Summary: Dex is a seventeen year-old disillusioned by life. With a step-brother who died of a heroin overdose, a father paralyzed by a botched suicide attempt, a mother who favours his step-father over him and a girlfriend who was abused as a child, Dex numbs his pain with liberal doses of the marijuana his father decided to grow. As the lines between reality and fantasy blur considerably, Dex’s filmmaker’s eye frames the story of his life as he sees fit, but eventually he reaches a point where even he can’t tell the difference anymore.
Number of Pages: 295
Age Range: 15-17
Review: If I were still in high school and I was tested on the plot of What is Real by Karen Rivers, I’m not confident I would pass. This is because Dex, the narrator, is unreliable at best, and at worst his perspective is much addled by his drug use. While a sympathetic character initially because of the sheer number of terrible events that have happened to him and his loved ones, Dex’s perspective is challenging to follow, and the reader can never be sure what is fact and what is fiction.
I may not have liked Dex, but Rivers deserves respect. Her whole novel is about a young man severely affected by grief on many fronts, and she skillfully allows her reader to experience the same confusion and altered state Dex does when he uses marijuana. Reality becomes a fluid concept for Dex, and for the reader by association. I can only imagine the type of research Rivers must have had to do to write so well as to make me feel like I was smoking along with Dex.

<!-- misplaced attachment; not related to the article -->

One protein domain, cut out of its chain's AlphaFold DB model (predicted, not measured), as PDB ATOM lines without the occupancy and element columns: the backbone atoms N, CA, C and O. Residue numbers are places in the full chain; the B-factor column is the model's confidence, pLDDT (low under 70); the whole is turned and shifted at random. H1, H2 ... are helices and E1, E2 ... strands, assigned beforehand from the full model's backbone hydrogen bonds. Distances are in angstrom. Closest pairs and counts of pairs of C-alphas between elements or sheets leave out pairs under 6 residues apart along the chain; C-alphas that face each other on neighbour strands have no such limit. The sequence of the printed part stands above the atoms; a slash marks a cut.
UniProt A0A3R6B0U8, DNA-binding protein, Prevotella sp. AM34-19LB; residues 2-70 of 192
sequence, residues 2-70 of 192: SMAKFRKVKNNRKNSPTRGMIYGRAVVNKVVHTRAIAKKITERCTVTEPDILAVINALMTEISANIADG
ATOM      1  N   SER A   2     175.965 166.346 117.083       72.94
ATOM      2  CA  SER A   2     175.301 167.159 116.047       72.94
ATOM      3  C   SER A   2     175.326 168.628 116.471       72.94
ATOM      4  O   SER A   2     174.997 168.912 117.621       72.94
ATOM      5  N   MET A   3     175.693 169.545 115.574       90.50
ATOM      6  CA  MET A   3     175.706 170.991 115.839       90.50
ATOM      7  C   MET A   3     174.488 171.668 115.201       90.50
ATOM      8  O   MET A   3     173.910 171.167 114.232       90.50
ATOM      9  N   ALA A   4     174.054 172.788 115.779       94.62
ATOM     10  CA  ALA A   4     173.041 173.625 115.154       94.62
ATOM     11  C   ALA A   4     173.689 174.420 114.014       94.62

Assuming Dex’s characterization of her was accurate, my favourite character is Tanis. I’m not pleased Dex seemed to be attracted to her because of her perceived ‘brokeness,’ yet she is fascinating, smart and loyal to a fault. Also, I just loved the way her mind works.
I feel like I was watching Dex’s story unfold through a fog. I know generally what happened, but the specifics are blurry. After everything that had happened to him and to Tanis, I could see why Dex and his friends wanted to find a way to take control of their lives again except I didn’t quite understand how what they did brought that about. Or the part about Olivia. Or the mysteriously healing knee. Or numerous other aspects of the book, like Dex’s little sister.
What it comes down to is that What is Real is a hard to follow, mind-bending story without clear answers. By the end it is uncertain which parts of the tale really happened, but there is hope for the future as Dex seems willing to fight his addiction at last.
“His legs are new. His lungs are new. He’s alive.
Or at least not dead.
Is it the same thing?” – Dex from What is Real by Karen Rivers, pages 12-13
“I shrug because is it supposed to be heroic when you survive a jump you made by choice? I mean, come on. Give me a break. Maybe if you half died to cure cancer, people should be nice about it. But a failed suicide attempt doesn’t warrant applause.” – Dex from What is Real by Karen Rivers, page 49
“The truth was, I was only at ‘home’ when I was behind my camera. And without it, I was too light, like any minute I might just float up into the sky and never come down. I saw the whole world through that lens; it kept me just far enough away to be safe. And now that it was gone, it was like looking at everything through binoculars. The world was too big and there was too much of it.” – Dex from What is Real by Karen Rivers, page 66
“When you start to lie, it’s easy to lose track of what is what. Sometimes it’s impossible to know when you start. You think it’s just that one wall, with the door and the tunnel and then suddenly it’s a whole house, a whole city of tunnels and lies and none of it matters. You can’t keep tack because it’s not trackable. The tunnels don’t lead anywhere that you remember because you are busy remembering the lie.
That’s how it is.
I think I started when I was five, riding my bike down the street, a book taped to the handlebars.
Fiction was the first lie that made more sense to me than real life.” – Dex from What is Real by Karen Rivers, page 286